Seems that we as genealogists need the SSDI and the percent of problems using the old numbers are very very small. I believe MORE access to numbers to ensure that noone is using dead people numbers is the best avenue. This should definitely be checked everytime one applies for credit,job, or WELFARE. We can be wise and informed and keep this to a minimum. I found out this year that because my dad, born 1882, did not qualify for SS, there is no information kept under his number!! I have his SS# and a letter to my mother in 1948 saying he did not qualify when he died, but when I requested his application, I was told they were not kept if they did not qualify!!
    Let’s use the Freedom of Information act to our benefit. Get the identity theft down by using the SSDI.

  6. If it hadn’t been for the SSDI we would have never known my grandsons father was dead.

  7. Randy Clark says:

    After logging in to I’m unable to find the proper petition.

  8. Has anyone pointed out how many times the Social Security numbers of the living are used illegally on tax returns? It’s not the SSDI that’s the problem, it’s the IRS. If they never do anything to the people who repeatedly and illegally claim dependents, they will just keep claiming them, knowing there is never punishment.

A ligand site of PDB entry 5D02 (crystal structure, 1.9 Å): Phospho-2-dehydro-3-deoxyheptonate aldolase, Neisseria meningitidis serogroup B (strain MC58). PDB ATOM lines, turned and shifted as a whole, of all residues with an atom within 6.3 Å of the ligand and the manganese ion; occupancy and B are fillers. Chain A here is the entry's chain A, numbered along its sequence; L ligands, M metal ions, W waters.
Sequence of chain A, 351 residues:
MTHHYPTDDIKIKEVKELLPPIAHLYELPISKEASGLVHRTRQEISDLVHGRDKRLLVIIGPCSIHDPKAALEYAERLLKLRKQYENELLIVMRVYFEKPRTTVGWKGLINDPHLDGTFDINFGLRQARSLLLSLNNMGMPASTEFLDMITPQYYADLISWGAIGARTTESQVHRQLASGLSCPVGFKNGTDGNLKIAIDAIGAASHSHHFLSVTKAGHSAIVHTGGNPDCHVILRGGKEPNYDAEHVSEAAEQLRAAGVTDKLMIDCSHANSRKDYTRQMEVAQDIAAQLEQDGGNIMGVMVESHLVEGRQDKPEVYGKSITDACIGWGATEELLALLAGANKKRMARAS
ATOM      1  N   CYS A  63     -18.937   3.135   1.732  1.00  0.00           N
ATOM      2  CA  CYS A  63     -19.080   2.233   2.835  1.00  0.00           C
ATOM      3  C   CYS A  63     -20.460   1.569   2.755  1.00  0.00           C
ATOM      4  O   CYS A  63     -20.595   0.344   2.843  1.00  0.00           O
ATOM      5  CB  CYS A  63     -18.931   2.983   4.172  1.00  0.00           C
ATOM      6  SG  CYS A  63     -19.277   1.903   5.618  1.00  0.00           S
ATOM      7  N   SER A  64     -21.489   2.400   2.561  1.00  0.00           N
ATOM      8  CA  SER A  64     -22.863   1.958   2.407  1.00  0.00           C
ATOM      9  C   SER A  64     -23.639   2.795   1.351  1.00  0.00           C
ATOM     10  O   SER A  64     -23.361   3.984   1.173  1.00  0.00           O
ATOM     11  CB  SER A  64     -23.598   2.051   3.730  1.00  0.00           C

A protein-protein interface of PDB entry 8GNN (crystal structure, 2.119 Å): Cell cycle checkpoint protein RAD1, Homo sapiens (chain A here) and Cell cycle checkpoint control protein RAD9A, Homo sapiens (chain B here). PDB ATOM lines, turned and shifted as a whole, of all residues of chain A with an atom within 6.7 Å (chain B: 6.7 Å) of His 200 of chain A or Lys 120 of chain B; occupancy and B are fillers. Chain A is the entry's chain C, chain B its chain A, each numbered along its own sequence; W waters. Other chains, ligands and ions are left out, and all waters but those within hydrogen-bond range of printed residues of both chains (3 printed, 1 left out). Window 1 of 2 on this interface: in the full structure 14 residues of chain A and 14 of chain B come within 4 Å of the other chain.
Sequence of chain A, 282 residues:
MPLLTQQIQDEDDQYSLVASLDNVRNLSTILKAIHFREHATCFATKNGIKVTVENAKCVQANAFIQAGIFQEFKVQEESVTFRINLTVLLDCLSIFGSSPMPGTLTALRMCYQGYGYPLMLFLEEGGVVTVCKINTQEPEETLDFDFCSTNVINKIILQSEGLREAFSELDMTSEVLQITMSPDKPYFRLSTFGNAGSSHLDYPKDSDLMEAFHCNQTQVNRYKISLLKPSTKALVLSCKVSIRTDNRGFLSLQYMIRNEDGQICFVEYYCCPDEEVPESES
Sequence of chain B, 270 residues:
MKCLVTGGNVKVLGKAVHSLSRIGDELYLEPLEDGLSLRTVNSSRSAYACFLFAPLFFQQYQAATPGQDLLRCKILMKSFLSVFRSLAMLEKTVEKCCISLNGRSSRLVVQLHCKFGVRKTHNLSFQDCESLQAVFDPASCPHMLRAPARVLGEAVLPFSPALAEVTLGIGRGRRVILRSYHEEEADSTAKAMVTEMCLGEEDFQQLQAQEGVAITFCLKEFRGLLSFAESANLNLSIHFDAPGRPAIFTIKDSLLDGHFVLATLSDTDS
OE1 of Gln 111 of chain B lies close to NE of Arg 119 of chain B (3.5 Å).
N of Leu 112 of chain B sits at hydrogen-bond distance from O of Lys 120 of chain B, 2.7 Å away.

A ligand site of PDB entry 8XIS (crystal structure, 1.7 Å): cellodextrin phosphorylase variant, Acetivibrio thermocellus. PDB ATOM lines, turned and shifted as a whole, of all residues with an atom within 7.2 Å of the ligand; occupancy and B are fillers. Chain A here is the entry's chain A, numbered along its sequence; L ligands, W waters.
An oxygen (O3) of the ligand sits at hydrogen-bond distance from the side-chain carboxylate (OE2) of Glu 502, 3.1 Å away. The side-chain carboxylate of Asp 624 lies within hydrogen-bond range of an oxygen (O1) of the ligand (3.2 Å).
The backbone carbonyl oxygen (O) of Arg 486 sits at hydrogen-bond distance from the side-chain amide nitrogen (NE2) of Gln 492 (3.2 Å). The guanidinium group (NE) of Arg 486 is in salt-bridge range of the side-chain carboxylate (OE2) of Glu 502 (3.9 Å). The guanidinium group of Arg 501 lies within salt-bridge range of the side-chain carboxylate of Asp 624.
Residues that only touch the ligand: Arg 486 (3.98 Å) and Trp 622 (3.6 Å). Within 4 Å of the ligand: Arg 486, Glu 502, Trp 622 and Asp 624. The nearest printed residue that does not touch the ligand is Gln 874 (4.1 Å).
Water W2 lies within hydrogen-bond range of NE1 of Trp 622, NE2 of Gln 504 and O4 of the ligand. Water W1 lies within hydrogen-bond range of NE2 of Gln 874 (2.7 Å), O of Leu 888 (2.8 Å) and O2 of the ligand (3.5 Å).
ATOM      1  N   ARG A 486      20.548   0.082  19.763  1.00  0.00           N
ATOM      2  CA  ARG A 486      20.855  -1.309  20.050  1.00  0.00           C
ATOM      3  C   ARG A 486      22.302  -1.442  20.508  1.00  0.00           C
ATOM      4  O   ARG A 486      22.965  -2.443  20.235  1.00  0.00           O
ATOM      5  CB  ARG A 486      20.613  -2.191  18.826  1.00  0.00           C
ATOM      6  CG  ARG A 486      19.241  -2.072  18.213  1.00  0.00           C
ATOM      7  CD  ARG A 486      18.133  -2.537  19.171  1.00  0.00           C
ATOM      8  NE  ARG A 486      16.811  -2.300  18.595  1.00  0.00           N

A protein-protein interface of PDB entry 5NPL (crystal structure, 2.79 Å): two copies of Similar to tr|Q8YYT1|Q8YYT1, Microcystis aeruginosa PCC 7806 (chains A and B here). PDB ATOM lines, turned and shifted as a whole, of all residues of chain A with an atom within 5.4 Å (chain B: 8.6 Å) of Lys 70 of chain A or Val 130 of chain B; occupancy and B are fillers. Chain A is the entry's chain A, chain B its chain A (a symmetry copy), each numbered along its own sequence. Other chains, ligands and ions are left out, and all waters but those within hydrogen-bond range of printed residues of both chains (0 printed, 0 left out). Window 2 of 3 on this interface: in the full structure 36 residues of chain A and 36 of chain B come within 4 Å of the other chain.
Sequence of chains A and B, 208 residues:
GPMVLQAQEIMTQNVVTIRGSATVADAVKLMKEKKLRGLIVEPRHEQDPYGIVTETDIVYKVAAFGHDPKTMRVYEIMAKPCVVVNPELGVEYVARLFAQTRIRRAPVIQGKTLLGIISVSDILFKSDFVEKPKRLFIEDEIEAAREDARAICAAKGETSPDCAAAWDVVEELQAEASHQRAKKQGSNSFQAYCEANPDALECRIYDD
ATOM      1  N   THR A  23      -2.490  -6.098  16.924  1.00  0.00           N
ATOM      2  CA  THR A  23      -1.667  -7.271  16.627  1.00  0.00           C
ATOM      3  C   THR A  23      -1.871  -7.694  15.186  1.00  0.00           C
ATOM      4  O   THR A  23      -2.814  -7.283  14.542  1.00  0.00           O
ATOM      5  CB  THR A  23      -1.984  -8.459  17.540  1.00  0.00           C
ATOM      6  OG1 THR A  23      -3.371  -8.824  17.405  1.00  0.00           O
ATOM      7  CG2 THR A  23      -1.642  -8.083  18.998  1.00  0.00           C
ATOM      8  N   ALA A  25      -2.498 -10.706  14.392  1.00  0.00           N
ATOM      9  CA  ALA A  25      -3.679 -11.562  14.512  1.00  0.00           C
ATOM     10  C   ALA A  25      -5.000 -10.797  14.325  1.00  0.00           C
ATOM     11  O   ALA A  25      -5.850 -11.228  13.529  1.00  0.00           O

Unless they can prove that no acts of identity theft involving Social Security numbers ever occurred before the SSDI was available online, then their argument against the SSDI really shouldn’t stand. And what happens when they remove the recent numbers, or the whole database, and it doesn’t stop? Do we get it back? Do they admit they were morons? Doubtful.

    A small group of cancer victims’ numbers were used illegally. And they couldn’t trace that to anything but the SSDI? Really? After all the hacking and stealing information that makes the news, and how many times it doesn’t make the news, they couldn’t find any other connection between a dozen child cancer victims? Were there no other diseases responsible? What are the chances that a group of people (not all claimed by one person, were they?) would randomly search the SSDI and find recently deceased children under 18 to claim, and only find cancer victims?

    And I know I’m not the only one who sees the idiocy in the fact that they blame genealogists entirely for the problem but refuse to let us have even one representative in the hearings. We’re on trial without being allowed to defend ourselves. Seems like much of our government has completely lost touch with both reality and legality.

  9. Pingback: Notable Genealogy Blog Posts, 12 February 2012 « Planting the Seeds